- January 5, 2021
- by Ola Rybacka
- No comments
“Time is the one thing in life that you can never get back. Once it’s gone, it’s gone forever.”
If there is one thing that has become the most important talking point in 2020 after the dreaded pandemic of COVID-19, it is remote work. I bet those who are working from home for the last few months (or the entire year) cannot agree more with my statement.
The fact is – remote work is no more a temporary alternative to regular, in-office work, as it was a couple of years ago. Now, it’s quite clear that remote working has become the new normal, and it’s going to be like that for long.
One of the main reasons why so many employers and managers have been apprehensive about remote work is because they are of the view that employees do not dedicate themselves (completely) to work while working remotely. Why? Due to the lack of direct supervision – at least that’s what they think.
I would not disagree completely with this perception because some employees may take undue advantage of this situation, but it’s more about the trust you have in your team and vice versa.
Another concern of both the employers and employees is poor time management while working from home, especially if you’re new to remote work. Since there’s a change in the environment you work in and you do not have your colleagues around you, you can end up juggling multiple household chores and official work.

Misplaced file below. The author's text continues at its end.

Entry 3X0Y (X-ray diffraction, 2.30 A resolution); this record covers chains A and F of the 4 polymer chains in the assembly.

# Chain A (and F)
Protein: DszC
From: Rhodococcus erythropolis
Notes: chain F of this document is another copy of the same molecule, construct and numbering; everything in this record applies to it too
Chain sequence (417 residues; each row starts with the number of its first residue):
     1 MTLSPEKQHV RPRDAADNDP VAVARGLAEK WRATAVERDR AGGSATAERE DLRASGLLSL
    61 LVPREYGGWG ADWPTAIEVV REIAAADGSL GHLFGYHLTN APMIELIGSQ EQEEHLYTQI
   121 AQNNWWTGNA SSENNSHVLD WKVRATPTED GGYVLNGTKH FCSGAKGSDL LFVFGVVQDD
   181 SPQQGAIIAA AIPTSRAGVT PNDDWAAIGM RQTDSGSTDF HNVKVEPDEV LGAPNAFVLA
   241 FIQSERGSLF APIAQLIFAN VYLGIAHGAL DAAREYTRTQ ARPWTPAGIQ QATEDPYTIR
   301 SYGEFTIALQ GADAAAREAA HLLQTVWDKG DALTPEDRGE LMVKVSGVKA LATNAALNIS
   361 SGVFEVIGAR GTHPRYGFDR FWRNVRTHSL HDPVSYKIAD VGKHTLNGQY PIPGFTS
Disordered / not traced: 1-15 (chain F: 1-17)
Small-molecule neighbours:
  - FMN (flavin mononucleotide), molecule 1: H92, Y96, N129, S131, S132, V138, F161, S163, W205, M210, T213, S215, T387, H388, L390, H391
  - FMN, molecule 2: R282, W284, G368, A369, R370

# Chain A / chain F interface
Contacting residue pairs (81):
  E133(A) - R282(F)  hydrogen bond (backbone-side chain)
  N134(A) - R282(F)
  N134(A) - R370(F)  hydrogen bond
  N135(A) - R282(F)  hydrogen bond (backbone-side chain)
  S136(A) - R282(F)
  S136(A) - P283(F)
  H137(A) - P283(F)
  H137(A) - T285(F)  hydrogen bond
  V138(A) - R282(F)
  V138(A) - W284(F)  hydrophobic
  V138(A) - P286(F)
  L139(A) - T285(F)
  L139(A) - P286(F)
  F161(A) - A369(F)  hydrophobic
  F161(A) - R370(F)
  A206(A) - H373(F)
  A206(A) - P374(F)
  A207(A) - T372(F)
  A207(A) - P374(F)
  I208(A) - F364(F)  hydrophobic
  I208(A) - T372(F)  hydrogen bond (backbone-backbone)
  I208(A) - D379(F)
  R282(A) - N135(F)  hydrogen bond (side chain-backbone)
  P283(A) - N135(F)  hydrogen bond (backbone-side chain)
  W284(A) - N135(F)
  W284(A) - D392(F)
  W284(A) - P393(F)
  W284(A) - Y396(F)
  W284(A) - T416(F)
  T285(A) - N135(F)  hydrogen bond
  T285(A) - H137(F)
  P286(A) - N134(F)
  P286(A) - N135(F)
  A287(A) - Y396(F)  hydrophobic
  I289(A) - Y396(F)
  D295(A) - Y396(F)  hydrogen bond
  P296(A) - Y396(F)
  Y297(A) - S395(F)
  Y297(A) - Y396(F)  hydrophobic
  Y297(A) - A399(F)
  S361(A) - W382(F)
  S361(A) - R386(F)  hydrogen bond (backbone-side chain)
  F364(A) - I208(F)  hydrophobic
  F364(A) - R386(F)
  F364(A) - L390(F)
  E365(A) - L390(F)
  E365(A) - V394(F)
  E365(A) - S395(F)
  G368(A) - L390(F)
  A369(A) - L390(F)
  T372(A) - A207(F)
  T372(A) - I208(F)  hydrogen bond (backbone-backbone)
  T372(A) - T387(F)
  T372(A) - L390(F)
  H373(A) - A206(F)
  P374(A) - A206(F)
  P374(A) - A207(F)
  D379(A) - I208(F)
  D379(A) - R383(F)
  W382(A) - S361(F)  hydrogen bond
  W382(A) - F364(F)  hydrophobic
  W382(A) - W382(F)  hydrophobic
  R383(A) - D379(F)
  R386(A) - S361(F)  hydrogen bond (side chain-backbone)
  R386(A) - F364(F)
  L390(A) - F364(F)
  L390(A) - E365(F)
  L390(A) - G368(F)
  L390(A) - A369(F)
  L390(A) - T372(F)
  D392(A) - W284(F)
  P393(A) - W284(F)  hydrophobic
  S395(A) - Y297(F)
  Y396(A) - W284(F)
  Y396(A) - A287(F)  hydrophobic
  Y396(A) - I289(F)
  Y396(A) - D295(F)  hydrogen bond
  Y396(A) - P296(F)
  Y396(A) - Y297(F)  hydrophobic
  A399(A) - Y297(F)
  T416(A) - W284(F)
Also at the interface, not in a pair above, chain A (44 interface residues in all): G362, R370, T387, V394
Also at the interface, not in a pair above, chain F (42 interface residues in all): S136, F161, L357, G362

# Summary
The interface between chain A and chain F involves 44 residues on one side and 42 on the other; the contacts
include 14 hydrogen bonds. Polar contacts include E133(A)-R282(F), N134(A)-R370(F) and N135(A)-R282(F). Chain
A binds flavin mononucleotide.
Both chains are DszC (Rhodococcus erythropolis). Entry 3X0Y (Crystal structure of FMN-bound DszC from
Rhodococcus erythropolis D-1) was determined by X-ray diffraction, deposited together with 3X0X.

The good news is that there are always some tried and tested time management strategies to help you utilize time efficiently and avoid time wastage. Now, remember that everyone is different. What works for one telecommuter might not prove useful and productive for someone else.
A lot of people who have never worked from home think that it sounds like a dream until they have to do it. Once they do it, they realize that without practising the best approaches for time management, it can be tough to deliver quality work on time.